Malaysia’s first and only Shariah-compliant airline, Rayani Air, has had its license revoked after a safety audit carried out by authorities turned out negative.

Reading Time: 2 minutes

Rayani AirMalaysia’s first and only Shariah-compliant airline, Rayani Air, has had its license revoked after a safety audit carried out by authorities turned out negative.

The Malaysian Aviation Commission on June 13 announced that the airline breached the conditions of its license and “lacks the financial and management capacity” to continue operating as a commercial airline.

Rayani Air was launched at the end of last year and took off on December 20, 2015, on its maiden flight from Kuala Lumpur to Langkawi where it had its hub. Its unique selling proposition was that it adhered to Islamic law which meant that Muslim flight crew wore the hijab while non-Muslim crew were forbidden from wearing “revealing clothing” on board. Alcohol was forbidden and in-flight meals served were all halal and pork-free.

The airline was founded by Malaysian businessman Ravi Alagendrran and his wife Karthiyani Govindan with two used Boeing 737-400s and originally planned to expand country-wide and, later on, launch flights between Malaysia and China and also haj flights to Jeddah. Its business plan said it wanted to break even in three years and even a stock listing was considered, as well as a cooperation with Royal Brunei Airlines which also brands itself as halal.

Financing came from Malaysian oil and gas company Merdeka Jayabumi Enterprise and mining company Terus Maju Metal.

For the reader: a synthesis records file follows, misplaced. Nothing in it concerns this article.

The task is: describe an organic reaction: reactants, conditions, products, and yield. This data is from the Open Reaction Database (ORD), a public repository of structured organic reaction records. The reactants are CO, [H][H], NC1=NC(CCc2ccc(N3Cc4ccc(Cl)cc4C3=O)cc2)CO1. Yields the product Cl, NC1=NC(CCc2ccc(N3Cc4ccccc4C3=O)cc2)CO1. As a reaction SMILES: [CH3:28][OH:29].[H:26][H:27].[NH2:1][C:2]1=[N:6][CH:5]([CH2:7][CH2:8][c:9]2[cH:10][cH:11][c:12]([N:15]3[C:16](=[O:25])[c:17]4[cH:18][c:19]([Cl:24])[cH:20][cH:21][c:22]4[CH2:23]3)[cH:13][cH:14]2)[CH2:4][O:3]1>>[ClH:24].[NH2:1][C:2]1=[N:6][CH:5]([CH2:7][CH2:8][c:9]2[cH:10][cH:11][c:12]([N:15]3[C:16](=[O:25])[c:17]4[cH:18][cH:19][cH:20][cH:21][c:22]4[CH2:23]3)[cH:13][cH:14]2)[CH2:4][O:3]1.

However, the carrier soon draw increasing criticism from passengers and the government due to last-minute delays and cancellations as pilots went on strike over unpaid salaries. It also had a number of technical issues due to its aircraft’s poor condition. It also has been criticised for using handwritten boarding passes, which poses a security threat to aviation industry.

In April 2016, its operations had been suspended pending an inquiry after it had failed to adhere to aviation regulations.

Besides that, Rayani Air was the target of much mockery whether its self-definition of being a halal airline was accurate. Some argued that its founders were actually Hindu, that the airline also had some non-Muslim staff and flew non-Muslin passengers, used Boeing aircraft whose manufacturing process can certainly not be described as halal and would not be able to prevent passengers from carrying non-halal items such as duty-free booze in their luggage. The two companies financing the airline were also not seen as Shariah-compliant enterprises.

Others noted that the airline’s name bears a striking resemblance to low-cost European carrier Ryanair, although Rayani Air was said to be a mash-up of the founders’ first names – Ravi and Karthiyani.

Ravi Alegandrran said he will appeal to Malaysia’s airline authorities for a “second chance” as he was approaching a “new investor” to revive the airline with a “qualified and strong management team” and resolve problems stemming from its “financial illness.”